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When should I get a boundary survey?

 According to WV Code a "Boundary survey" means a survey, in which property lines and corners of a parcel of land have been established by a survey and a description of survey has been written and a plat has been prepared for the property.

  • Get a survey done if you are purchasing new property. You need to make sure that what you think you're buying is actually what you're buying. Don't rely totally on "hearsay" if there's no evidence. Most people wouldn't buy a used automobile without having a their "mechanic" check it out first. The purchase of land will be a larger investment and more long term than an automobile, too.
  • Get a survey done if you are constructing anything new on your property. Most zoning ordinances and codes will specify a required setback from your property line. If you don't know precisely where your property line is, you won't be able to adhere to this regulation.
  • Get a survey done if you are selling or dividing your property. Having a current survey recorded will greatly improve the marketability of your home. Buyers will be more confident in their purchase if you give them an accurate description of what they are actually getting and have physical evidence to match.
  • Get a survey done if you need to verify the acreage of your property for tax assessment. Combining your adjoining tracts into one tract, with a current survey, could lower your taxes.
  • Get a survey done if your neighbor starts building anything new. If you suspect your neighbor is encroaching on your property or violating setback regulations, you may need a survey done to verify these actions. Most attorneys will need a plat of your property showing the encroachments before proceeding with any legal actions. Keep in mind, that all boundary dispute cases that are not resolved outside of court, either by the two parties involved, a survey, an attorney or a mediator, are reliant on a judge's decision and court "battles" are very costly.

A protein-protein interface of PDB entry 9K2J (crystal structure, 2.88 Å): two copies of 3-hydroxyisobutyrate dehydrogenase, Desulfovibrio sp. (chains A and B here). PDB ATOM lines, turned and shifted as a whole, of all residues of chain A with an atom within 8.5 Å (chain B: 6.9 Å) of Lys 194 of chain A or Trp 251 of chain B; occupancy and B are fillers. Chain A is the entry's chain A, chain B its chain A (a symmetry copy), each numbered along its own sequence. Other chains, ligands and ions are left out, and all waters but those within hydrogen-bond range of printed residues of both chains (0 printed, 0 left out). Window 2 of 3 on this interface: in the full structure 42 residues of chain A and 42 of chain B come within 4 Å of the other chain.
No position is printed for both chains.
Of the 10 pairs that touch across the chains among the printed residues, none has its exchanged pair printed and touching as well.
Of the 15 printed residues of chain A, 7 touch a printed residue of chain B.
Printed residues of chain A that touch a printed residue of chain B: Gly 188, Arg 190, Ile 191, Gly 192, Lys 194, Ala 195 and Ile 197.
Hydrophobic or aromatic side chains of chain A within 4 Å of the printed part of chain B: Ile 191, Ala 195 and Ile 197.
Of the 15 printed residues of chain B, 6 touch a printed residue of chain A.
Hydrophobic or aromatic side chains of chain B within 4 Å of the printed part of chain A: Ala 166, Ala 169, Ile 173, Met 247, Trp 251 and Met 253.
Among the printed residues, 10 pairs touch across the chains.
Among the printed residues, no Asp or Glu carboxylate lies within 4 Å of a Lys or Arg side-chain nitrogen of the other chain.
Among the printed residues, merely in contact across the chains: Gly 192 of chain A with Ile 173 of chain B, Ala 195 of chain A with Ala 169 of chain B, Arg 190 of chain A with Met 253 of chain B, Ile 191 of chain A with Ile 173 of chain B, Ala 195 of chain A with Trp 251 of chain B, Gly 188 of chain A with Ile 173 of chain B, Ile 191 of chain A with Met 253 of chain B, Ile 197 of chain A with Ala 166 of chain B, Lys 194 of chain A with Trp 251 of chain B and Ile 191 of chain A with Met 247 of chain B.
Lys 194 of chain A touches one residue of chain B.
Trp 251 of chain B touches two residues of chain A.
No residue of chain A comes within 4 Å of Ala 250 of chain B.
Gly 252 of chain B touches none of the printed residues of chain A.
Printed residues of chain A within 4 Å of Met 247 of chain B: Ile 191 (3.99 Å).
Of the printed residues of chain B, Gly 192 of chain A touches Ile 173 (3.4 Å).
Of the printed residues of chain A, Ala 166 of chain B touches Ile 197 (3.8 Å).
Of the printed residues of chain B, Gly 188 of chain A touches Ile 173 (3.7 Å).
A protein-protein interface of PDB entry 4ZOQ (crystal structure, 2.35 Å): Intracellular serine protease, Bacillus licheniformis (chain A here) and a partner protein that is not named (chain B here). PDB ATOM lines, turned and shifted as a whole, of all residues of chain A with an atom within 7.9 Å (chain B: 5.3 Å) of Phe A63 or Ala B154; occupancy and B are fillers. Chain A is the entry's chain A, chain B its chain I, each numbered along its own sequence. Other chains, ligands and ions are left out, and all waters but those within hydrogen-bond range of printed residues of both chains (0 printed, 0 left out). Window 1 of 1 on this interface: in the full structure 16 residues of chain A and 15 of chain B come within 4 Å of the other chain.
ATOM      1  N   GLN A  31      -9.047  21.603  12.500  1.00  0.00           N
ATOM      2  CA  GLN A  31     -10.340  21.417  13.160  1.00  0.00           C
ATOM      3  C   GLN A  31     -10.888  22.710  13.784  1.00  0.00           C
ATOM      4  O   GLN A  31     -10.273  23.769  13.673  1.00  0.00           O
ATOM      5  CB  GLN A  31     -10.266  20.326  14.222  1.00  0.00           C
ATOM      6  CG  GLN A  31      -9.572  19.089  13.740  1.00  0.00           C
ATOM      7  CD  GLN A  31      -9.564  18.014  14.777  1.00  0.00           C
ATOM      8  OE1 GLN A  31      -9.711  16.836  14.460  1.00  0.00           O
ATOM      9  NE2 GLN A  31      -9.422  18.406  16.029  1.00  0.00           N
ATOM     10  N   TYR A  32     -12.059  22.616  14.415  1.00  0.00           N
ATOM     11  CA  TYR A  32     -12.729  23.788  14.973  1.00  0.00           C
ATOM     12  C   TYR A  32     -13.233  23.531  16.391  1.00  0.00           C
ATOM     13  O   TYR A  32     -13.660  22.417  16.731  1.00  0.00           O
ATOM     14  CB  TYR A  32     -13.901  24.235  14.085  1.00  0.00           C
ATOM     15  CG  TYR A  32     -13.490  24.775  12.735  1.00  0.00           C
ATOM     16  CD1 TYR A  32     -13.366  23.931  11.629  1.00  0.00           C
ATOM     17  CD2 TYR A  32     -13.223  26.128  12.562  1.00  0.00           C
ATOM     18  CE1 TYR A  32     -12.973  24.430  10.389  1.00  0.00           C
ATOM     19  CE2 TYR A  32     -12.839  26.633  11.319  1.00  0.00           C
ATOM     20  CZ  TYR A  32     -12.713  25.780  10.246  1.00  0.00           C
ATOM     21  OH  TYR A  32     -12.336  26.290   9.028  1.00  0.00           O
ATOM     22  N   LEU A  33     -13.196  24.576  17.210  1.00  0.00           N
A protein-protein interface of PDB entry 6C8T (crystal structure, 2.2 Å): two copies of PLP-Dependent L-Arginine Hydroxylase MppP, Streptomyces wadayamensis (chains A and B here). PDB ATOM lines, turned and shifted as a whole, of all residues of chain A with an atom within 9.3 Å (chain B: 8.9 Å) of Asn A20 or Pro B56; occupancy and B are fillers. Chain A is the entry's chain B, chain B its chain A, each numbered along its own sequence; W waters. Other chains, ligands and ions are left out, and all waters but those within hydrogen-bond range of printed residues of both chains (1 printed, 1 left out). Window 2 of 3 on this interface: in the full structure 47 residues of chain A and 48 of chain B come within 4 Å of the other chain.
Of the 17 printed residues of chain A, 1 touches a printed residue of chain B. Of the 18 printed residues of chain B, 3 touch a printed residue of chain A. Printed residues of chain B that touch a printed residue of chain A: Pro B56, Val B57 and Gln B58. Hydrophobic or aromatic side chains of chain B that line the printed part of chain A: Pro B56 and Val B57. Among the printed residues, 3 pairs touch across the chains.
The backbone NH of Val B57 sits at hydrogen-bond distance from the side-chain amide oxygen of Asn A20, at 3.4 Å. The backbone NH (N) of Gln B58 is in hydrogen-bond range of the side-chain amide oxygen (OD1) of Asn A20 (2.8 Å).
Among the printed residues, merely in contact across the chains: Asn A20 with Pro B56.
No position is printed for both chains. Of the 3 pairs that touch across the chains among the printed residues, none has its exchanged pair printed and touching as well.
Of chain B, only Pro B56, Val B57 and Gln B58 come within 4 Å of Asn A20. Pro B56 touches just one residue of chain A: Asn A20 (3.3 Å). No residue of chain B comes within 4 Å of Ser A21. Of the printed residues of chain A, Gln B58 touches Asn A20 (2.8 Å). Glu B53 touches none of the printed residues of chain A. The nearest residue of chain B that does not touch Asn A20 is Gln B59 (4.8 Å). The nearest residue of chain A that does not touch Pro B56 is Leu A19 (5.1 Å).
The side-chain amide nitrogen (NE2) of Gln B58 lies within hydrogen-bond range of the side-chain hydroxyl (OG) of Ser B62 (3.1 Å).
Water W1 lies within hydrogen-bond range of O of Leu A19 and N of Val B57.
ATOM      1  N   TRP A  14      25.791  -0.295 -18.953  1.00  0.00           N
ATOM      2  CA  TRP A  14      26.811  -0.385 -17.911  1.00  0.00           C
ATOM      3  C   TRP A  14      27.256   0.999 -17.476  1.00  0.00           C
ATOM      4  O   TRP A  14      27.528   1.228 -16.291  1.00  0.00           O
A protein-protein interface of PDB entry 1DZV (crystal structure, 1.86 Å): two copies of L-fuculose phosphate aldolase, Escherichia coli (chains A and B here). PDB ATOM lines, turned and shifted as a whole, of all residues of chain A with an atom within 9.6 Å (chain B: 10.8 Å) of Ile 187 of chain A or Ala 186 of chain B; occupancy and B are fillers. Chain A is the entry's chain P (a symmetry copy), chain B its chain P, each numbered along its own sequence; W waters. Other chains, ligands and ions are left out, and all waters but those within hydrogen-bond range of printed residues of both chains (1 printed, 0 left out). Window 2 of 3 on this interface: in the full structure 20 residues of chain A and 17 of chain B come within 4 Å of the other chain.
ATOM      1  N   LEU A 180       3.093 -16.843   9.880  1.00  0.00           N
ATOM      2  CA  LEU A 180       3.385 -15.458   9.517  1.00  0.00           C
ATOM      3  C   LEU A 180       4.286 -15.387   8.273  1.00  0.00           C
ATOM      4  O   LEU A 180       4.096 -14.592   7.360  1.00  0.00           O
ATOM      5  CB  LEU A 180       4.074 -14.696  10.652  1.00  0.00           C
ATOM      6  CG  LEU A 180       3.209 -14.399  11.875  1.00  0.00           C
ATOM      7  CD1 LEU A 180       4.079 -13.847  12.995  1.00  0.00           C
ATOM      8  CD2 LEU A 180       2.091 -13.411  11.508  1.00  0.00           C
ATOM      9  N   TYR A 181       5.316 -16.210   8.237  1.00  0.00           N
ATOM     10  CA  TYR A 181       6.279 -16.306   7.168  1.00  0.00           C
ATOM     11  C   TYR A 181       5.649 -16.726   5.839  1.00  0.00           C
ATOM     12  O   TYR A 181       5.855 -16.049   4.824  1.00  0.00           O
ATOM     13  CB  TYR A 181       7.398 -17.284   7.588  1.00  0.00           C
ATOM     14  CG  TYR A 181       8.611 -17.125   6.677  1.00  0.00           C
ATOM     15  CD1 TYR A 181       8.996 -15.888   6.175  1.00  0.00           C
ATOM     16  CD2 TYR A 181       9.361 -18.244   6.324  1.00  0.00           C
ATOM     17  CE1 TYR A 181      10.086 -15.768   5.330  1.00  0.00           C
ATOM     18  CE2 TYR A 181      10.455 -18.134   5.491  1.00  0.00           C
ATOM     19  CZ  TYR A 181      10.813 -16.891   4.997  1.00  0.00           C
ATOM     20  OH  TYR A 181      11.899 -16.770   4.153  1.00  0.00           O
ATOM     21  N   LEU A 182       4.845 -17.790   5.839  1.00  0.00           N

Why should I have a survey done?

  • When purchasing a new piece of property it's not always wise to assume that the property description's measurements and angles are completely accurate, or have a reasonable closure, without proper evidence. Many times without a recent survey people rely on what they have been told, only to find the information is not correct.
  • You built a building or house without a survey, a new neighbor has a survey done only to find that it sets on their property. This could result in a great deal of unexpected financial loss to you with little recourse.
  • At the time of purchase you may have title insurance coverage. This policy may only cover the homeowner for guarantee of clear title. That is to say there should be deed related coverage (liens, etc.), not survey coverage . This does not cover any losses if the description of your new property is not accurate. It is possible to purchase an "enhanced" policy that may have survey coverage. This will usually cost around 25% more, but this does not mean there has been a survey. You still don't know what you have actually purchased.

What documentation should I have for the surveyor?

  • A copy of your deed and/or previously surveyed plat maps is a good place to start.
  • Having the Tax Map, Parcel numbers, address or location and current or previous land owners will be helpful as well.
  • If you are planning a new construction, design or sub-division project it's a good idea to share the plans with the surveyor. Surveyors are usually familiar with different regulation and could help with picking good elevated building sites, too.
  • You will need to tell the surveyor the reason for the surveying service, any boundary disagreements, any information you have been told or shown can be of use. The location of an old fence, a general location of where property corners are purported to be. The more information the surveyor's aware of, the more accurate the estimate.

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